Remember when the experience of shopping involved driving, walking and browsing from store to store looking for the perfect gift or necessary purchase? Those days are going, going, and may be pretty much gone in coming years. Shopping is increasingly about convenience and selection at your fingertips, compliments of the Internet.
While precise online and retail sales figures are a bit of a moving target, it is estimated that there were $194.3 billion in online sales in 2011 out of a total retail market of $1.8 trillion, or about 11 percent of total sales. Plus, analysts say online sales are expected to grow by 15 percent annually for the foreseeable future.
Just for the sake of discussion, if online sales of $194.3 billion were taxed at 6 percent, the return would be $11.7 billion.
For a number of years, the biggest shopping day of the year was Black Friday, the day after Thanksgiving. Analysts now say that Cyber Monday, the Monday following Black Friday, has become the other major shopping day of the year with sales in 2011 exceeding $1.2 billion.
This year, legislation was considered by the state Legislature to ready Idaho for having an online sales tax. The bill died in committee. The state, due to constitutional questions about the issue of interstate commerce, would have had to wait for the United States Congress to pass enabling legislation, but the main bill for that has been stalled for years.
Nevertheless, the issue seemingly will come up again, especially with IACI president Alex LaBeau telling legislators that Idaho businesses are at a 6 percent disadvantage to online outlets. LaBeau’s point is that a storefront business in Idaho is required to collect a 6 percent sales tax; an online outlet is not. IACI is widely considered the most powerful business lobbying group in the state.
In addition, Idaho Gov. Butch Otter says he favors the state adopting some sort of an Internet sales tax.
The Idaho Freedom Foundation asked candidates running in the May 15 primary if they would support collecting sales tax on Internet sales by participating in the national Streamline Sales Tax Project.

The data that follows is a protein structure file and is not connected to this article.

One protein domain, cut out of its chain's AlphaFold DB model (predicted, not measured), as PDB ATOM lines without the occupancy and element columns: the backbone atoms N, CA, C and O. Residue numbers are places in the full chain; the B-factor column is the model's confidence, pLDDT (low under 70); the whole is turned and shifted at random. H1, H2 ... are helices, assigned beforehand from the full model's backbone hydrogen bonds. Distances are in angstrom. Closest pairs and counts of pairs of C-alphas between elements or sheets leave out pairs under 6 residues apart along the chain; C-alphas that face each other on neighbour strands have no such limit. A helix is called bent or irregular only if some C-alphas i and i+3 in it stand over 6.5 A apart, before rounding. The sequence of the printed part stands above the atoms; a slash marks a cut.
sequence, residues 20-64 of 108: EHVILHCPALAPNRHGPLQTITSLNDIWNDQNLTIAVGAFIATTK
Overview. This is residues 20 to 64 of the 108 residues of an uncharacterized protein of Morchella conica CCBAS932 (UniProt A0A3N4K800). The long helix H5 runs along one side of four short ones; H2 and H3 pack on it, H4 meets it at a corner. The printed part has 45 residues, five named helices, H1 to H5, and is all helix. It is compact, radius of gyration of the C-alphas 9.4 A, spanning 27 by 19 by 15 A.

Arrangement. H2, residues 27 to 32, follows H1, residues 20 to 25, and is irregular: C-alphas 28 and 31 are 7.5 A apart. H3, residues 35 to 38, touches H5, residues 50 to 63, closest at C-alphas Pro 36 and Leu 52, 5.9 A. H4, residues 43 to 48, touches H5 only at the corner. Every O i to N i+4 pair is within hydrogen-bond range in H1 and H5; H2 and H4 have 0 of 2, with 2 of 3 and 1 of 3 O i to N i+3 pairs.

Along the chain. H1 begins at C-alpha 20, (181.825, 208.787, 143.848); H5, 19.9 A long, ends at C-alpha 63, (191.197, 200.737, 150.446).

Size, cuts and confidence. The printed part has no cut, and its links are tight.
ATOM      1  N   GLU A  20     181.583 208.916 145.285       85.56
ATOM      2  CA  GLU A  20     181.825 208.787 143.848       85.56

The Streamline Sales Tax Project objective is to simplify and modernize sales tax policies across the United States, specifically in taxing of online sales. Currently, 24 states have passed legislation to participate in the project.
Thirteen candidates supported the idea, 43 were opposed to it and 20 said they were unsure. Several chose not to answer the question.
Supporters believe that local businesses, referred to as “brick and mortar” retailers, are being hurt by online sales not being taxed and believe taxing those online sales is fair. In addition to a sales tax advantage enjoyed by online retailers, state and local businesses often have business and occupation taxes to pay, unlike their Internet competitors.
Jarom Wagoner, a Republican running for a seat in the House in District 10, said an Internet sales tax seems fair and “levels the playing field.” Said Wagoner, “The more I think about this sales tax, the more in favor I am of it. It essentially levels the playing field for all businesses. By not collecting a sales tax, you are essentially providing special tax breaks for online retailers, and in this instance I do not believe this provides for a long lasting positive impact for our state.”
Opposition to taxing online sales fell into two categories. One, this is just another way for the government to tax and collect more money. Two, the government should stay off of and away from the Internet, believing that not only should the government not regulate the Internet in any manner, but technology always grows faster than the government can keep up with.
Those simply against the tax as being just another tax were very direct as to why.
Michael Law, a Republican running for the House in District 22, says it’s just more taxes, which he opposes. “More taxes. I oppose any increase in taxes. Part of the reason for an Internet sales tax is that local businesses may find it hard to compete. A better way to help local businesses would be to lower sales taxes and lower corporate taxes, rather than harm the citizens by forcing them to pay more in taxes.”
The candidates who were unsure about the idea of taxing online sales seemed to be torn. On one hand, they believed something needed to be done to help local state businesses. On the other hand, they weren’t sure about, essentially, regulating the Internet.
K. LaVon Dresen, a Republican running for a House seat in District 35, summarized that sentiment. “I don't like the fact that we are losing revenue to business outside of Idaho. I also don't like the thought of government becoming involved in the Internet. Where would we draw the line? It could become a slippery slope.”
Note: IdahoReporter.com is published by the Idaho Freedom Foundation.